They gave to the parties, not the individual candidates.

I don't think it has 8 figures worth of value.

Clinton is going to have a lot of hungry mouths to feed if she wins office. The firms that would donate to both parties or to the Republicans e.g. Goldman Sachs are donating to Clinton. So do some come away unhappy or do government handouts reach an all time high?

"Every time I appoint someone to a vacant position, I make a hundred unhappy and one ungrateful." -- Louis XIV

"Clinton is going to have a lot of hungry mouths to feed if she wins office."

She feeds them by not enacting the very items she's 'promising' to enact. Or at least to give them loop holes.

"3. Support Long-Term Growth. Hillary would combat "quarterly capitalism" by raising short-term capital gains taxes for those earning $400,000 or more a year, the top 0.5% of taxpayers. Investments held between one and two years would be taxed at the maximum income-tax rate of 39.6%. Assets held for longer would be taxed on a sliding scale, such as 36% for those held 2-3 years, 32% for those held three to four years, and 20% (the current rate) for those held for six years or more."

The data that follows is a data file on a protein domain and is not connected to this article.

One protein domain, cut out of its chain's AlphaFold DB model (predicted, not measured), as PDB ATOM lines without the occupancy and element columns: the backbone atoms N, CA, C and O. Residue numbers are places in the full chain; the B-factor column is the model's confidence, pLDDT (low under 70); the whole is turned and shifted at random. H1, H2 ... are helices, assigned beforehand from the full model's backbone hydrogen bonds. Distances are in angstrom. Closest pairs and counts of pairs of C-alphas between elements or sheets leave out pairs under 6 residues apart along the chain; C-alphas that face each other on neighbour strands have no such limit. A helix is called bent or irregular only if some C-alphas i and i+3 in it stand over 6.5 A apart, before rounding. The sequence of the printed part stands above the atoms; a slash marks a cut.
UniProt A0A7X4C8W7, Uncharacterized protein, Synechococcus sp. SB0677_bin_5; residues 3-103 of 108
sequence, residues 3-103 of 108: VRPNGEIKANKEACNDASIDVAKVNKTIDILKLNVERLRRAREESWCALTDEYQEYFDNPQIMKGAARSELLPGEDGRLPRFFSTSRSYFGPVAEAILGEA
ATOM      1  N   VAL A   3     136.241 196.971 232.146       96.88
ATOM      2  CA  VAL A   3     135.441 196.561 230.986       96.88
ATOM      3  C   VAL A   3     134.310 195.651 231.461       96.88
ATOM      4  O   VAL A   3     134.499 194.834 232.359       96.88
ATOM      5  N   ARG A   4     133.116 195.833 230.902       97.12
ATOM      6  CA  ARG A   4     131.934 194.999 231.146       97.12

"Clinton would tax high-frequency traders. She would extend the statute of limitations for financial crimes, and require CEOs personally pay part of any fines levied on their companies. These regulations were written with the help of former Congressman Barney Frank. She proposed an "exit tax" on companies that attempt a so-called "tax inversion." They would pay American taxes on any deferred foreign earnings. These Wall Street tax increases would raise $80 billion a year. "